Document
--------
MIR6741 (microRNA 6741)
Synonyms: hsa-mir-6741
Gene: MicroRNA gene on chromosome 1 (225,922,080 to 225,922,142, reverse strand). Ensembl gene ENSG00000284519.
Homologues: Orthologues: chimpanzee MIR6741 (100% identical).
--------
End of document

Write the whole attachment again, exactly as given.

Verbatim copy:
MIR6741 (microRNA 6741)
Synonyms: hsa-mir-6741
Gene: MicroRNA gene on chromosome 1 (225,922,080 to 225,922,142, reverse strand). Ensembl gene ENSG00000284519.
Homologues: Orthologues: chimpanzee MIR6741 (100% identical).